Flu season is in full swing according to the latest weekly data from Public Health England (PHE). The hospitalisation rate from flu is at “moderate intensity”, and is twice as high as the previous week – ten times higher than this time last year.
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The report also revealed just 21.1 percent of two-year-olds and 20.4 percent of three-year olds have so far received their nasal spray vaccine.
For primary school pupils figures are even lower – just 17.6 per cent of pupils in year one and 15.2 percent of pupils in year 6 have been immunised.
The low uptake is largely due to a temporary delay in the child flu vaccine in November.
AstraZeneca said at the time around a quarter of its batches due to arrive in November were delayed due to needing to repeat some routine tests.
But this issue has since been resolved, and PHE has since been urging children and other eligible people to take up the vaccine.
Dr Jamie Lopez Bernal, head of flu at PHE, has said: ‘Flu is now circulating and is starting to increase in the community, particularly in the north of England.
‘Current evidence suggests that the main circulating strain of flu is well matched to this year’s vaccine – if you are eligible, get your vaccine from GP or pharmacist to ensure you are protected.’
Flu is very infectious and easily spread to other people.
So which areas of England have been hit the worst by flu cases?
PHE revealed in its latest flu report it’s the north of England that’s been hit worst by flu.
The North East and North West has seen ‘medium intensity’ of GP consultations for influenza-like illness.
Yorkshire and Humber and the East Midlands have been marked as ‘low intensity’, and all other areas of England have been marked as ‘below baseline threshold’.
The report states: “NHS 111 cold/flu calls continued to increase with activity particularly noted in 5-14 year olds and in the North of England.
“There were further increases in cough and difficulty breathing calls in children aged under 15 years.”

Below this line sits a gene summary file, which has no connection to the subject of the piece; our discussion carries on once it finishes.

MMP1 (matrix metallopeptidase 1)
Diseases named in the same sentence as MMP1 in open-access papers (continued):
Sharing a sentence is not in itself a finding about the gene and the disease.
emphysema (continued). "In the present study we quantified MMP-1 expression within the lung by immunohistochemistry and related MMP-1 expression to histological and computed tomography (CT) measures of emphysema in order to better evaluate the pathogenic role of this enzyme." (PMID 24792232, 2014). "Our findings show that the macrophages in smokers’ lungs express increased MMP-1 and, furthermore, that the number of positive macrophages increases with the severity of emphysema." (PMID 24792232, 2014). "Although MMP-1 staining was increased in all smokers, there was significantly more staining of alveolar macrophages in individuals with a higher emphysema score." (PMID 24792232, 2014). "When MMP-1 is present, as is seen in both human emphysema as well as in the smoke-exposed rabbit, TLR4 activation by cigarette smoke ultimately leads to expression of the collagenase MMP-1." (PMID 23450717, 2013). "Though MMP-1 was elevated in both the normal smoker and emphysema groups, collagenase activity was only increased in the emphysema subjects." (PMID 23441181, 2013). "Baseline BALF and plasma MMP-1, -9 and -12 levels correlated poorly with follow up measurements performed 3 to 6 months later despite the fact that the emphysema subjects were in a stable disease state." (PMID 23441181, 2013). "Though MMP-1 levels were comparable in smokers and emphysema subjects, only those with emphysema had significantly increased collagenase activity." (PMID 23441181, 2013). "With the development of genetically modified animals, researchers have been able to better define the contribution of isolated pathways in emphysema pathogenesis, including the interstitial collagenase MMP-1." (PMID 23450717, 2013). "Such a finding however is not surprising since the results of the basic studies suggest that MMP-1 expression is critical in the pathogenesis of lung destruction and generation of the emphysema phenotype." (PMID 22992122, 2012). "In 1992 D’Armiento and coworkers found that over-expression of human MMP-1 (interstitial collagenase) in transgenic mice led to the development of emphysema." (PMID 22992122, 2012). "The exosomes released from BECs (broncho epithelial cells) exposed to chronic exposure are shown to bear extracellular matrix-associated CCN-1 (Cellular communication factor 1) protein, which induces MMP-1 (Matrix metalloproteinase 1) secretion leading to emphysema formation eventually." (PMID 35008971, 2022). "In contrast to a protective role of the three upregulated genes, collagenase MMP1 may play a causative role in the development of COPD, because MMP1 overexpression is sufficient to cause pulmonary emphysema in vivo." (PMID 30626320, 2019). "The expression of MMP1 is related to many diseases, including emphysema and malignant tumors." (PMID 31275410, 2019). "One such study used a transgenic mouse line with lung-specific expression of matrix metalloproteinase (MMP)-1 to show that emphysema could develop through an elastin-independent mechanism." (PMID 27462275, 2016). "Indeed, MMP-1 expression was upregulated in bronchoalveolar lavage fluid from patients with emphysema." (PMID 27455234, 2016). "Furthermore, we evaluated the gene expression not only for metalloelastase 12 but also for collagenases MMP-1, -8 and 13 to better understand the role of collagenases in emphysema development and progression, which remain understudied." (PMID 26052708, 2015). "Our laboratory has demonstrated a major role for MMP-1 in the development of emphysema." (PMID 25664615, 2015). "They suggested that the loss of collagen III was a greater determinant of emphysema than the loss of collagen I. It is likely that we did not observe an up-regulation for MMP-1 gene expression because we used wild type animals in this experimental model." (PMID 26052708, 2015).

People aged 65 and over, children and adults with underlying medical conditions and pregnant women are urged to get their free vaccine in the next few weeks before the flu season peaks, typically in January.
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Dr Mary Ramsay, head of immunisation at PHE, said: “The flu vaccine is the best defence we have against what can be a serious and fatal illness, and flu season is just around the corner.
“If you are in an eligible group, visit your GP or pharmacist as soon possible to ensure you are protected.”
Professor Stephen Powis, NHS England national medical director, said: “Flu can be extremely serious and even kill in some cases, and getting vaccinated is the best protection against it.
“NHS services across England continue to work hard to prepare for the winter season, including staff getting their free flu jab, and now we’re appealing to the public to ‘Help Us, Help You’ by ensuring that they and their eligible children or relatives get vaccinated, now.”
Where to get the flu jab
As well as GP surgeries, the flu jab is available at Boots, Asda, Tesco, Lloyds Pharmacy and Superdrug.
If you’re not eligible for a free flu jab then the vaccine is available at a small fee.
The vaccine at Asda Pharmacy is £7 and booking are available now.
Superdrug is providing a walk-in vaccination service. The cost of the jab is £9.99.
From October, vaccinations will be available at selected Tesco Pharmacy stores in England and Wales.
You’ll be bale to make an appointment to have one, or receive one straight away after filling in a short questionnaire.
It takes 15 minutes, during which the pharmacist will explain the process and answer any queries, and costs just £10.
The flu vaccine at Lloyds is just £11.50. The healthcare team at your local pharmacist will be able to tell you what’s right for you.
The jab costs £12.99. You can book an appointment either in store or online.
Appointments for children ages 11 to 15 can only be booked in selected stores.
How to check if you have flu
Flu symptoms are listed by the NHS as:
- A sudden fever – a temperature of 38C or above
- An aching body
- Feeling tired or exhausted
- A dry cough
- A sore throat
- A headache
- Difficulty sleeping
- Loss of appetite
- Diarrhoea or tummy pain
- Feeling sick and being sick
Symptoms can be treated with rest and sleep, keeping warm, taking paracetamol or ibuprofen to lower temperature and treat aches and pains, and by drinking plenty of water to avoid dehydration.
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